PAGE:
Select Page

I thought it might be useful to rip a little bit out of my HacKid presentation and post it here. The section in question deals with the most popular scams that are floating around in gaming land. If your kids avoid these, they have a very good chance of hanging on to their accounts, money and other assorted spangly things.

1) Phishing. Yes, I’m walking into Captain Obvious territory here but hey – it works. A typical collection of twenty seven pages worth of stolen logins will drink to that, and there’s plenty of room at the bar.

stolen logins
Click to Enlarge

There’s a fair amount of national / public holidays coming up in many countries, and worth noting that there will be holiday themed phishes out there too. Microsoft do tend to get involved in regional deals during holiday seasons, so a carefully crafted fake email combined with a site such as the one below will work wonders:

fake site
Click to Enlarge

2) Used console sales. When people do naughty things with their games consoles, Microsoft hits them with the banhammer. Their expensive console is no longer able to play online, and is about as much use as a toaster. A lot of the various types of cheating means the scammer has to change parts inside the console, which of course breaks the warranty sticker in half.

What do they do? They jump onto EBay, and buy a bunch of warranty stickers “for their collection”.

warranty stickers
Click to Enlarge

I guess these replaced Pokemon cards. Anyway, they put the sticker on and take it back to the place they purchased it from – the shop may well put it back on the shelves, at which point some random person ends up buying a banned console.

more stickers
Click to Enlarge

Selling banned consoles is also a popular past time on EBay, so buyer beware – especially if the seller is called something like “Leetxboxhax0r” or whatever.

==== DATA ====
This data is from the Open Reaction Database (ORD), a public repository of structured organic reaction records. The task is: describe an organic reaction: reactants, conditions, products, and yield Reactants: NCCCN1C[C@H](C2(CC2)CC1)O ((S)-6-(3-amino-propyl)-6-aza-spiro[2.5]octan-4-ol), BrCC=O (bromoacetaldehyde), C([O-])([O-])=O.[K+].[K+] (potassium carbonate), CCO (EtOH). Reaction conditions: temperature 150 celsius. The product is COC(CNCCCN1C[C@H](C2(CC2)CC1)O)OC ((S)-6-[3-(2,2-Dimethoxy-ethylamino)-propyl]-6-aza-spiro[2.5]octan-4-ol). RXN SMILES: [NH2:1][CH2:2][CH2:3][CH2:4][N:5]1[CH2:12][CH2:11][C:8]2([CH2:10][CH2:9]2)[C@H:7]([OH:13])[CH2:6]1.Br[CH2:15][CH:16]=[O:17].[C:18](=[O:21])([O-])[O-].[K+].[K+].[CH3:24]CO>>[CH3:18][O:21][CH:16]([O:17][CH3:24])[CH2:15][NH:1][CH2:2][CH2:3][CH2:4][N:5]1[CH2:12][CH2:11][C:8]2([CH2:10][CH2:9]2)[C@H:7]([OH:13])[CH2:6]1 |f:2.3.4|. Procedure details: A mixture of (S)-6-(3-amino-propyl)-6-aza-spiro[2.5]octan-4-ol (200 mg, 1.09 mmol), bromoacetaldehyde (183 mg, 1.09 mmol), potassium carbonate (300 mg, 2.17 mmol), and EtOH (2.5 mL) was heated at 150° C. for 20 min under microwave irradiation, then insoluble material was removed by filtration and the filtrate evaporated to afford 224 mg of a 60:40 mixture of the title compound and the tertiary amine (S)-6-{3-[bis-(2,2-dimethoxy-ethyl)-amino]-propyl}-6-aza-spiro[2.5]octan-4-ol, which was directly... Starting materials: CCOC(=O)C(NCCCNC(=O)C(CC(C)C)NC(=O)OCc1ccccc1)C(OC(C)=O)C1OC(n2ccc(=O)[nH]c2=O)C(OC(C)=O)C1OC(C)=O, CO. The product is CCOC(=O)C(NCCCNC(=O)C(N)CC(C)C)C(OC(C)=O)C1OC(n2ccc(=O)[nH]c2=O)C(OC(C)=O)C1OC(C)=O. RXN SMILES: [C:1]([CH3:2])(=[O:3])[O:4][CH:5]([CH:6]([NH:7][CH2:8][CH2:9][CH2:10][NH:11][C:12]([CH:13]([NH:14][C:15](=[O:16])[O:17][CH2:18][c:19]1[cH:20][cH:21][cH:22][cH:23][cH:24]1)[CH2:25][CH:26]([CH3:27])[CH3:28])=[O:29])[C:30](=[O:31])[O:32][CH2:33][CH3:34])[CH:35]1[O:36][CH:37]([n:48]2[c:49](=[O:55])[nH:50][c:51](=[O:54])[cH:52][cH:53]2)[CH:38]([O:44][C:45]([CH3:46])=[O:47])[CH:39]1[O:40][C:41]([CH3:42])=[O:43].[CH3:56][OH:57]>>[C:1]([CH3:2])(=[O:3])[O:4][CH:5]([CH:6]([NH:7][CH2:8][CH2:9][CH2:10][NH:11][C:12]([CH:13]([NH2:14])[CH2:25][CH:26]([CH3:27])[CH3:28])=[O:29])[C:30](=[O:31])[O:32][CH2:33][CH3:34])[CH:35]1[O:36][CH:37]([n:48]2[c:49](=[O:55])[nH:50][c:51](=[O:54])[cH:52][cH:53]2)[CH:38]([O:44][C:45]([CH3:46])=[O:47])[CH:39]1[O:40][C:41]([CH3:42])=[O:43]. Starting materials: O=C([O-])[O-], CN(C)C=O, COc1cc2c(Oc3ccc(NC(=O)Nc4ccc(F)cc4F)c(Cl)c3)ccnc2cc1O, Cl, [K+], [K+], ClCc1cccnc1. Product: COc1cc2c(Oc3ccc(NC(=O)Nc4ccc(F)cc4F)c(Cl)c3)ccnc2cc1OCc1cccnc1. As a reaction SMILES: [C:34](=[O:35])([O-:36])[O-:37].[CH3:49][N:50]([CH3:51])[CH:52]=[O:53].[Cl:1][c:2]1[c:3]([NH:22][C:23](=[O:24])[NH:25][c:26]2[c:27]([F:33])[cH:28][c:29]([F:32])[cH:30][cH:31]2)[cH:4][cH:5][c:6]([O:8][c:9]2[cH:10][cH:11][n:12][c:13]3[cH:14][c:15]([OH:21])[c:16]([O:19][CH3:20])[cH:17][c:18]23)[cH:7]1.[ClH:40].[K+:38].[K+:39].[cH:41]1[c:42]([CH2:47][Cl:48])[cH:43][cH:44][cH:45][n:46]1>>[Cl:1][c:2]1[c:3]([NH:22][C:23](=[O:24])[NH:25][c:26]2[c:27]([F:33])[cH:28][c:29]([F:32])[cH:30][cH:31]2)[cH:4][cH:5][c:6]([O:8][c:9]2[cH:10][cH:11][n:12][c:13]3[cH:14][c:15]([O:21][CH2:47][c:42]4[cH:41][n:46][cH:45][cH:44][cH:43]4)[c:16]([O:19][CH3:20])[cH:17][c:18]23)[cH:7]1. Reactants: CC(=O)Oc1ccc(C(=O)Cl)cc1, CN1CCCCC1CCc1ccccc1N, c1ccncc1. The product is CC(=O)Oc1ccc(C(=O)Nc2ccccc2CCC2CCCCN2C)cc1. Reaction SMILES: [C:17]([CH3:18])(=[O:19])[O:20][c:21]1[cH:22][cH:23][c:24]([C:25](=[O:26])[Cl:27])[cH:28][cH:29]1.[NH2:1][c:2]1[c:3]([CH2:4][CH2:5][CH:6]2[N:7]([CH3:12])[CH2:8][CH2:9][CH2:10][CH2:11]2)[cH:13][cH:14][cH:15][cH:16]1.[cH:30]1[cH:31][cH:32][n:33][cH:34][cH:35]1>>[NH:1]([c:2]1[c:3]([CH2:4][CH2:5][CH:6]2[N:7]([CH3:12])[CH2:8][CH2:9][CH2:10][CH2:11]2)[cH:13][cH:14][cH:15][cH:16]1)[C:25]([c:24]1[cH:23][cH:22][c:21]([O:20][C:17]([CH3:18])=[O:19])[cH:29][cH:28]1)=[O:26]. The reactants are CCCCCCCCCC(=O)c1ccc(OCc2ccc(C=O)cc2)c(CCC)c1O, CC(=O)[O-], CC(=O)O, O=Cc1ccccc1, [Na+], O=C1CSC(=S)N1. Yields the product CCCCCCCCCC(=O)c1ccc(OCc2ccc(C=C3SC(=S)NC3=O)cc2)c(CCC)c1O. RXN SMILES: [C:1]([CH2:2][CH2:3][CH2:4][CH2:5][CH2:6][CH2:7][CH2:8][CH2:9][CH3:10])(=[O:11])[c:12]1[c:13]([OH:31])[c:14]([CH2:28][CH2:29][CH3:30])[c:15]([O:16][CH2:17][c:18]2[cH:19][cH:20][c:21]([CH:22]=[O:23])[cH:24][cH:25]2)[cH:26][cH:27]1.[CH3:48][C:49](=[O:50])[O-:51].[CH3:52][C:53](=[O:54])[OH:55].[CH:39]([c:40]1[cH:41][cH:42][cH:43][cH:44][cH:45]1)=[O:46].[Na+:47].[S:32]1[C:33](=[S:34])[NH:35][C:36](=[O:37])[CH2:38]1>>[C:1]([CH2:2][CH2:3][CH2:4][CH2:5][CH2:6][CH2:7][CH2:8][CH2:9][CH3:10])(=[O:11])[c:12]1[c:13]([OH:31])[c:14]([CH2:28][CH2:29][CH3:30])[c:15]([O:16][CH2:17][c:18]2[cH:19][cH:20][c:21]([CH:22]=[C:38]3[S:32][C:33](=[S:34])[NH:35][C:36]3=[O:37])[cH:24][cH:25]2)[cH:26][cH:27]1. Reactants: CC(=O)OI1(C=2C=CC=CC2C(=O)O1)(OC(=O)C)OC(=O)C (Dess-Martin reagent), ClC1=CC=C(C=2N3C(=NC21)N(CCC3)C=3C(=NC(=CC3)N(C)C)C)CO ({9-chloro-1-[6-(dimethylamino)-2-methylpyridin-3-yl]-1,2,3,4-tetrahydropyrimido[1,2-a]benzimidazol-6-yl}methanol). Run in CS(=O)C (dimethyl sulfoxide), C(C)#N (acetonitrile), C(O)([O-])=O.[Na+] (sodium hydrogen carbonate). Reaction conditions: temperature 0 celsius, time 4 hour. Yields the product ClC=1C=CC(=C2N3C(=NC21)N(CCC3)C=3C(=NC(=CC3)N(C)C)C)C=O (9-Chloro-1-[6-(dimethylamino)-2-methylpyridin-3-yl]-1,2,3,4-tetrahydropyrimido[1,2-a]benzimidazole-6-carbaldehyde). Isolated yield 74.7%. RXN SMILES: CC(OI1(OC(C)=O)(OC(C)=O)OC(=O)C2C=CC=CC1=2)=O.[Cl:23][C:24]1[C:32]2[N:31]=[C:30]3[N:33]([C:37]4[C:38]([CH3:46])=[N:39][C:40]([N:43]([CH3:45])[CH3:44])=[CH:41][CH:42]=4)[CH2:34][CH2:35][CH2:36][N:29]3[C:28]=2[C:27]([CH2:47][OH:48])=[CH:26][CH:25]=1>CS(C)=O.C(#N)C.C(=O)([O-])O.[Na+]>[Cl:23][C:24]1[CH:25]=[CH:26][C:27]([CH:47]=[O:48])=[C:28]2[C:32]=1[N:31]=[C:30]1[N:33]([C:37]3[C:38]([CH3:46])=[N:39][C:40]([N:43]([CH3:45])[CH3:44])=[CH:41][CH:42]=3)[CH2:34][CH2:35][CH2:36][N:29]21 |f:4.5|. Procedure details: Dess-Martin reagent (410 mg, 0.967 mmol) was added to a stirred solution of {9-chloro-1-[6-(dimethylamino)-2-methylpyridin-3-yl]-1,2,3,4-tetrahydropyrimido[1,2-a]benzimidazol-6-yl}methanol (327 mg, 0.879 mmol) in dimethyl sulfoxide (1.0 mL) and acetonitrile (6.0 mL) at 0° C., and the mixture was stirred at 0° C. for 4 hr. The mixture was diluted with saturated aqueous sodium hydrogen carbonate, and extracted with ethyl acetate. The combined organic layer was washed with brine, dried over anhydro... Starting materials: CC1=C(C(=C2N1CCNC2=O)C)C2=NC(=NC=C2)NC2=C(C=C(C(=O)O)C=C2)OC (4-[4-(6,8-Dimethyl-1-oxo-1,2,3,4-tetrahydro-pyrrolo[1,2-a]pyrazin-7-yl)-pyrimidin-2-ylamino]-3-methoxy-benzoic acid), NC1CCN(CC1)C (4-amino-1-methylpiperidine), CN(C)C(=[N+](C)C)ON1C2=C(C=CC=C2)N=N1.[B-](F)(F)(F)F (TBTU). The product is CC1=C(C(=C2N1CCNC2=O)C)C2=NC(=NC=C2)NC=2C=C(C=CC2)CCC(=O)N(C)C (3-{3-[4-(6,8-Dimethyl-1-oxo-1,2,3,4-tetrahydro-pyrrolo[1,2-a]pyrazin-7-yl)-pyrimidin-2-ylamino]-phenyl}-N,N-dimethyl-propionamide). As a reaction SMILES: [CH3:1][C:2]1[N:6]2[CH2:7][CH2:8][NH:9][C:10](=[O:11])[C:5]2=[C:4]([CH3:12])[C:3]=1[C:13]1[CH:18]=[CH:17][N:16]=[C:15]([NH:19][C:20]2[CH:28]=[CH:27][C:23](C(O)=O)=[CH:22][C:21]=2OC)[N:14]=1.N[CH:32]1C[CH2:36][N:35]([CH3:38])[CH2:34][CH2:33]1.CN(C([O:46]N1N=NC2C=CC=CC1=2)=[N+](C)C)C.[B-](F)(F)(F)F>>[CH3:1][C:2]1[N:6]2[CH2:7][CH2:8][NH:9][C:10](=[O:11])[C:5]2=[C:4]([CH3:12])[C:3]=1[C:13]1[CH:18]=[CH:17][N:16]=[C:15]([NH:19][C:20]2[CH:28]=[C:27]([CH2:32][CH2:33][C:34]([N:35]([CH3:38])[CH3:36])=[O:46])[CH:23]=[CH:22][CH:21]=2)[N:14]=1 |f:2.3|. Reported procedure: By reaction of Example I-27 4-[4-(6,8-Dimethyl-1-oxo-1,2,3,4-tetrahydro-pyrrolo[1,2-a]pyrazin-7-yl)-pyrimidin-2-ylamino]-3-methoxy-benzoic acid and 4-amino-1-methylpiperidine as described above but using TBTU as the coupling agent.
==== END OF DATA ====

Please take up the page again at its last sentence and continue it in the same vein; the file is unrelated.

3) Fake programs. The staple diet of Youtube video watchers everywhere, fake programs have been around forever but seem to be particularly attractive to young gamers. I mean, they do look nice:

Fake programs
Click to Enlarge

At best, your kid will fill in a survey (handing over a bunch of personal information to marketers) in return for a non functional program. Worst case scenario? The program will steal their login information, or dump infection files onto your PC and start trying to steal a whole lot more.

The other kind of fake program is the kind the scammer will tell you about, but not physically show you. They ask your child to send them information, or logins, or points that they’ve purchased legitimately so they can “double” them via some magical method only they know about.

Send us your points, kids
Click to Enlarge

Emailing a scammer
Click to Enlarge

If you bought your child 2,000 Microsoft points and they then send the scammer the redemption code, they won’t double anything – they simply enter the code themselves and keep the points.

Whenever you see a site claiming to have found a “glitch” in Microsoft servers, or a group of ex-Microsoft coders have come together to give you a bunch of freebies you can bet it is one huge scam. Example:

Lies galore

4) Big name, big target. You can set your watch to the fact that the moment a big name title is on the way, scammers will be all over it. Fake programs offering extra items, surveys to grant access to fictional Beta tests, phish mails that also promise Beta access…all of these scams will hit the ground running, usually driven by phony Youtube video campaigns (complete with the usual fake “This worked, yay” comments from Youtube users that are actually friends with the scammer).

Halo fake site
Click to Enlarge

Knowing that some users will be suspicious of freshly registered Youtube accounts singing their praises, the scammers will first steal a bunch of Youtube logins – the older the account, the better – which will look a lot more convincing to a younger user.

Fake comments
Click to Enlarge

Additionally, we see Rogue SEO scammers pushing fake antivirus products focusing on searches related to specific elements of games (usually the most difficult ones). At that point, you could end up with programs on the PC you’d rather not want so extra caution is advised.

There are other ways of acting maliciously, of course – but the above examples are the ones I tend to see recycled over and over again. Feel free to throw in any examples you’ve seen doing the rounds.

Christopher Boyd